Dark lagers can also be called dark beers as they have an amber to dark copper color. They also go by the name amber lager, dunkel, tmavé or schwarzbier. Other popular lagers include American Lager, Pilsner, California Common, Bock, Dunkel, etc.

Beers can be categorized between ale, lager, and hybrid, like in the case of India Pale Lager. Each category has a number of varieties that boast different flavor profiles, ABV, color, etc. Each is unique, resulting in a tie for this category.

Health Factors - Winner: Ale

Calories in beer

Ale has about 250 calories, whereas lager has only 180 calories. People who like to drink light lagers can get away with fewer calories because they are lower in alcohol, so you won't gain as much weight drinking them! 

More people prefer lighter beers these days because everybody wants to maintain their shape and be healthy.

Despite having more calories, ales tend to have more antioxidants, mainly because of phenols, which help reverse cellular damage that occurs naturally in the body over time. It is also said to be good for one's cardiovascular health.

In general, beer has a relative amount of health benefits when consumed moderately. When we base on calories alone, lagers would win this round. But, the addition of phenols in ales somehow overshadows the fact that it has more calories.

Alcohol By Volume - Winner: Ale

Measurement of alcohol content in beer

It's no secret that beer comes in a variety of flavors and strengths. Lighter beers have around 2-4% alcohol percentage, while most lagers you can find in bars have about 4-6%. 

This is just the average percentage, but it can still vary according to the brand. On the other hand, the ABV of ales can range between 6-10%.

Just like in taste, ABV is a matter of personal preference. However, those with higher alcohol content tend to give more flavor and body to the beer. It allows drinkers to slow their pace in drinking so they can really savor the flavors.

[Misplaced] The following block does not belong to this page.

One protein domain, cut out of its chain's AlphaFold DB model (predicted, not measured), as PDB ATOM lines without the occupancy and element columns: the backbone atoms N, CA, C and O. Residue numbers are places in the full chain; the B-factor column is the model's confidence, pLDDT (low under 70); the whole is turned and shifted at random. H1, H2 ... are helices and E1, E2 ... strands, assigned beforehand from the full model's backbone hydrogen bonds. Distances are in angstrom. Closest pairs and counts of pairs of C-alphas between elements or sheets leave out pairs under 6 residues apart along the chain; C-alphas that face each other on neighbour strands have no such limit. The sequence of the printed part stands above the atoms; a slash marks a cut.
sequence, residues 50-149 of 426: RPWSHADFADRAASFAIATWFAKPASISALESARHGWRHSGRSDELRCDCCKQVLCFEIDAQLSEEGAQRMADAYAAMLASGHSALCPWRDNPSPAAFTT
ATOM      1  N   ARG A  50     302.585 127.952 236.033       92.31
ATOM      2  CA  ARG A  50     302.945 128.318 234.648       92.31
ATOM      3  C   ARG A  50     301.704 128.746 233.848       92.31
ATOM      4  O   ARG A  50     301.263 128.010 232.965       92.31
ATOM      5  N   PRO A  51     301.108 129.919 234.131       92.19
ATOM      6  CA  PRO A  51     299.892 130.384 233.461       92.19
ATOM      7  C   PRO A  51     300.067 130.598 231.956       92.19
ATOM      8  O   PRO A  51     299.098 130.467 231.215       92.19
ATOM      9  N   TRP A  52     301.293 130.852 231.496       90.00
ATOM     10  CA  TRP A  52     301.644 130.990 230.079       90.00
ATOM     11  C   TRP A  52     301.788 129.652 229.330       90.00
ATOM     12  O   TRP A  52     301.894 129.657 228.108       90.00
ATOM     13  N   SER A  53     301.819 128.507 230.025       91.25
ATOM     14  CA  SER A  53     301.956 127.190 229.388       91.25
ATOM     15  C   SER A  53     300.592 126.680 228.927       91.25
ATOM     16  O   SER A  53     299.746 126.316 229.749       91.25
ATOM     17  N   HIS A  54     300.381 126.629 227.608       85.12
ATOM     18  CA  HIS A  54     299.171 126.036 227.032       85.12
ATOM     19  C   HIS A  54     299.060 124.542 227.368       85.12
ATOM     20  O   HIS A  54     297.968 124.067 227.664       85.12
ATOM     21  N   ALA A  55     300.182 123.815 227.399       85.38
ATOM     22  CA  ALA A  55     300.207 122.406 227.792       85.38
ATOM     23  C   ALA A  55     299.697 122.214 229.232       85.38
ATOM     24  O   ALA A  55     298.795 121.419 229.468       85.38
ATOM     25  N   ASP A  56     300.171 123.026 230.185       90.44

Some craft brewers even developed ways to increase the ABV of craft beers solely for this purpose. Based on this information, ale has a slight edge, given that it generally has a higher ABV.

Storage/Serving Temperature - Winner: Ale

Man pouring a lager beer in a glass

Ales and lagers are served at different temperatures to allow their flavors to come through on the palate. Ales shine through when they're served in warmer temperatures, like in the case of amber ales and scotch ales.

Because ales have a higher alcohol content than lagers, they can tolerate storage with a temperature up to 55°F without developing an off-flavor. Stronger ales like imperial stouts and barley wines can even be stored at 60°F.

Lagers are not as forgiving when it comes to temperature, so they should always be refrigerated if possible. For the first two weeks after bottling, lager beers should stay at room temperature for carbonation purposes before being moved into your fridge or freezer once ready.

After that point, the colder the temperature, the better! It's necessary to keep these types of beer constantly stored to avoid constant fluctuations that can throw off the flavor.

Ales are more convenient to serve and store. You can store them anywhere at room temperature, and their flavors would still retain, although you can't face them in direct sunlight. 

You also wouldn't consume electricity for their storage as opposed to lagers that need refrigeration.

Hops Content - Winner: Lager

Close up of petals and hop on the surface of the beer

Hops are a great way to add fresh, fruity, earthy, or piney nuances to your favorite beer style. The use of hops in beer is a very common tradition that dates back centuries. Hops are an integral part of the beer-making process, although different beers contain different quantities.

Lager’s cold temperatures treatment process allows these delicate hop notes to shine through, thus releasing a more refined flavor. The colder the beer gets, the more pronounced flavors become.

On the flip side, ales have higher hops content because it protects the beer when fermented at high temperatures. However, the brewing process of ale is a lot faster than lager, which means that there may be more bitterness in the finished beer. 

So, despite having more hops, ales don't have as much hoppy flavor compared to lagers.


From the given factors above, ale has a clear advantage, but lager came close. If you are a die-hard fan of either type of beer, it may take a while to take a liking to the other. 

Like wine and other alcohols, beer offers a range of flavors and benefits, so if you want to expand your palate, feel free to explore the different varieties of both types.

Choose Ale if you:

  • Prefer stronger beers
  • Like a fruity and sweeter beer
  • Want to take advantage of health benefits

Choose Lager if you:

  • Consume beer to be refreshed
  • Prefer lower-calorie beers
  • Like a clear and clean, finished beer